IP address: 69.58.188.34 port 80
domain name: bitly.com
HTTP request: GET /18LsnYfs

Sguil events: None

Screenshot of traffic:


 

IP address: 108.59.8.153 port 80
domain name: bkkirikhor.myftp.biz
HTTP request: GET /7bab1hlghzhzngv29ssuxyvaazaz3t

Sguil event: ET INFO DYNAMIC_DNS HTTP Request to a *.myftp.biz Domain

Screenshot of traffic:


The return traffic is nearly identical to the Fiesta EK landing page from zdrosty.in.ua in the unsuccessful infection attempt.
This return traffic also matches the Fiesta EK initial landing page shown in the 0x3a blog entry (link).

 

IP address: 108.59.8.153 port 80
domain name: bkkirikhor.myftp.biz
HTTP request: GET /erqn6v0/?1af0feb75370c8f558040a0b525e5304025656085d5100070a5454095106565105

Sguil event: ET CURRENT_EVENTS Phoenix/Fiesta URI Requested Contains /? and hex

Screenshot of traffic:

 

IP address: 108.59.8.153 port 80
domain name: bkkirikhor.myftp.biz
HTTP request: GET /erqn6v0/?41bcda3dec8eeb305e5f0e58505a02570706525b5f5551540f04505a5302070200

Sguil events:

Screenshot of traffic:

 

IP address: 108.59.8.153 port 80
domain name: bkkirikhor.myftp.biz
HTTP request: GET /erqn6v0/?03b89e5fc6c2310c5f5c00030d5e045503045200025157560b0650010e06005653

Sguil events:

Screenshot of traffic:

 

IP address: 108.59.8.153 port 80
domain name: bkkirikhor.myftp.biz
HTTP request: GET /erqn6v0/?62a652e331926c16554a040d010954000505510e0e0607030d07530f0251515502;1;4
HTTP request: GET /erqn6v0/?3065d2db31926c165048530e500955510007060d5f0606520805040c5351500407;2;4

Sguil events: None

NOTE:  These are two GET requests for the EXE files, but they are obfuscated or encrypted.  It's not a simple XOR which I can easily decode, and I haven't had time to figure it out yet.

Screenshots of the traffic:



 

IP address: 74.86.20.50 port 80
domain name: twinkcam.net
HTTP request: GET /images/t.php?id=48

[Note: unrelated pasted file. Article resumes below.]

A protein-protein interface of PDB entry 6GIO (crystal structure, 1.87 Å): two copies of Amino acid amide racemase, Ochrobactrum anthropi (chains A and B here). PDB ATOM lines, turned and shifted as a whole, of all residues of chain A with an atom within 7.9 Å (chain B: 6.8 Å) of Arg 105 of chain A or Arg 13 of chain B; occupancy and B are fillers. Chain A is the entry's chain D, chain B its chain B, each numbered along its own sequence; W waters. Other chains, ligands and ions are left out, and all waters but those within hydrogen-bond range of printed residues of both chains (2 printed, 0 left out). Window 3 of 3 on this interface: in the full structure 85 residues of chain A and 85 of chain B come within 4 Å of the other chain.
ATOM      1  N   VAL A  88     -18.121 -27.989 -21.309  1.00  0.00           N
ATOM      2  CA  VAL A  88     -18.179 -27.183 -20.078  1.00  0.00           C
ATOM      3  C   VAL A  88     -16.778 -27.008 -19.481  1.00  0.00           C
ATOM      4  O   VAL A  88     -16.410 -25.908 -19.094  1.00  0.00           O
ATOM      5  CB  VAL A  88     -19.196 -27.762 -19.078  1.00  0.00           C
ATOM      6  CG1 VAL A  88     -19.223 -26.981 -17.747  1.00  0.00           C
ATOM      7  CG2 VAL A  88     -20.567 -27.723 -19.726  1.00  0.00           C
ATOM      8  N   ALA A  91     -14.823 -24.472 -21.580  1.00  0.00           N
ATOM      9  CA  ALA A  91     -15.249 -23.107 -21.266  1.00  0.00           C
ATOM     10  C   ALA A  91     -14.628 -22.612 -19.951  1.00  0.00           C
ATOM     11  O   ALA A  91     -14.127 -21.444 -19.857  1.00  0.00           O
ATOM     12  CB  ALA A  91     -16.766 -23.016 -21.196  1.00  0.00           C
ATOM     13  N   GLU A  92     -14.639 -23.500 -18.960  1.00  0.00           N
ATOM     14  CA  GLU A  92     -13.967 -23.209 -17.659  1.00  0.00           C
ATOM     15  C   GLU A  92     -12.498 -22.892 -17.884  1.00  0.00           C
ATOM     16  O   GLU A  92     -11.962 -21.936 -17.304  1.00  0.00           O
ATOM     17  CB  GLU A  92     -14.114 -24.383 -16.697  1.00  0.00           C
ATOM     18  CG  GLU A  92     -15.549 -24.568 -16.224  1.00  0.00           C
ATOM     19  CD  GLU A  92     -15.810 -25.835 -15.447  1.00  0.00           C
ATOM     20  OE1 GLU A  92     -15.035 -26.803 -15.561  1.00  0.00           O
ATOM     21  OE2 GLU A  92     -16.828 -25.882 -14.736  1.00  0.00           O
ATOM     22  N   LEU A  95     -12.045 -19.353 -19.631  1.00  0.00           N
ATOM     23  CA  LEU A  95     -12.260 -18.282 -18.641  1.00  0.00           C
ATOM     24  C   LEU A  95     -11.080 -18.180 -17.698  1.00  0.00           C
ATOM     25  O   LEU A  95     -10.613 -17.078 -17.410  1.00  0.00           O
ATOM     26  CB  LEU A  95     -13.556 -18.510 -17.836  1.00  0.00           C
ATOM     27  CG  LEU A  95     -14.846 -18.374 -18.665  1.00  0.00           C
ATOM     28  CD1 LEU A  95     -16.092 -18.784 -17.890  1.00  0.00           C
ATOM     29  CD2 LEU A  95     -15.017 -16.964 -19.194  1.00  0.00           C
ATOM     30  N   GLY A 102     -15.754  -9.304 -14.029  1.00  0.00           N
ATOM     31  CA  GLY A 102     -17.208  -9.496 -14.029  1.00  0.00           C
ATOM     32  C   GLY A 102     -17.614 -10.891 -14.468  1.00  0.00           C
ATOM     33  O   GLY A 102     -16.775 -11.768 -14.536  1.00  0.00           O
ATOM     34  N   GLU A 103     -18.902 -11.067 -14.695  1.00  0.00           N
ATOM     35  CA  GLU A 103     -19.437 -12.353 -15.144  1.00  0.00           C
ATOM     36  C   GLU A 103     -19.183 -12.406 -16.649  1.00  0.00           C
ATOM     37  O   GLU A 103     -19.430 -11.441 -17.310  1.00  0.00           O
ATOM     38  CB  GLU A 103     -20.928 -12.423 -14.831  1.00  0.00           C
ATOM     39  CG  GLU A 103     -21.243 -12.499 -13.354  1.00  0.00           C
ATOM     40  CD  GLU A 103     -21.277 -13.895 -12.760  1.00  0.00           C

Sguil event: ET TROJAN Hiloti Style GET to PHP with invalid terse MSIE headers

Screenshot of traffic:


Other callback traffic was noted, but this is the only one that triggered an event.

 

Part of the payload was a fake anti-virus program, which I've noted in the screenshot below:

 

PRELIMINARY MALWARE ANALYSIS

Java exploit from 108.59.8.153 port 80 (bkkirikhor.myftp.biz):

https://www.virustotal.com/en/file/a9c7847abfcca8aace3a0c13f9c146206b9673024ec9134c847cd44ca3d55da3/analysis/1385790997/

File name:  java-exploit-from-myftp.biz.jar
File size:  6.5 KB ( 6653 bytes )
MD5 hash:  737adf4f253c11d0053b3188c3c71240
Detection ratio:  5 / 48
First submitted: 2013-11-26 08:36:00 GMT

Java archive contents:



I checked the VM for malware that was still in the AppData\Local\Temp or AppData\Roaming folders.  I found 3 malicious executables.

First malicious binary found in the AppData\Local\Temp folder:

https://www.virustotal.com/en/file/90ff38253c49c1fbf08d780560e0eb46cd1c292a690f67f9d0e14e563ca8a4d3/analysis/1385791028/

File name:  01385678093927.exe
File size:  79.3 KB ( 81239 bytes )
MD5 hash:  cdf7c4683410dfdc72dc0242bcf06f6a
Detection ratio:  4 / 48
First submitted:  2013-11-30 05:57:08 GMT

Second malicious binary found in the AppData\Roaming folder:

https://www.virustotal.com/en/file/f052192737a509dae8fd8b1a86fd62a0bfaa245a9c7f99b8cb5361ef51ce5908/analysis/1385791053/

File name:  antiviplus.exe
File size:  809.5 KB ( 828928 bytes )
MD5 hash:  2b43e67b6d6700945167c96723646b0b
Detection ratio:  21 / 48
First submitted:  2013-11-30 05:57:33 GMT

Third malicious binary found in the AppData\Local\Temp folder:

https://www.virustotal.com/en/file/fd71eecea9792dae46785bdade50409d5bc45a4e85a907c159f70d64708c5ff1/analysis/1385791063/

File name:  lbngulfs.exe
File size:  44.0 KB ( 45056 bytes )
MD5 hash:  14a0ea43ca0bfbec7fed1ffdea940129
Detection ratio:  4 / 48
First submitted:  2013-11-30 05:57:43 GMT

 

FINAL NOTES

Once again, here are the associated files:

ZIP files are password-protected with the standard password.  If you don't know it, look at the "about" page of this website.

Click here to return to the main page.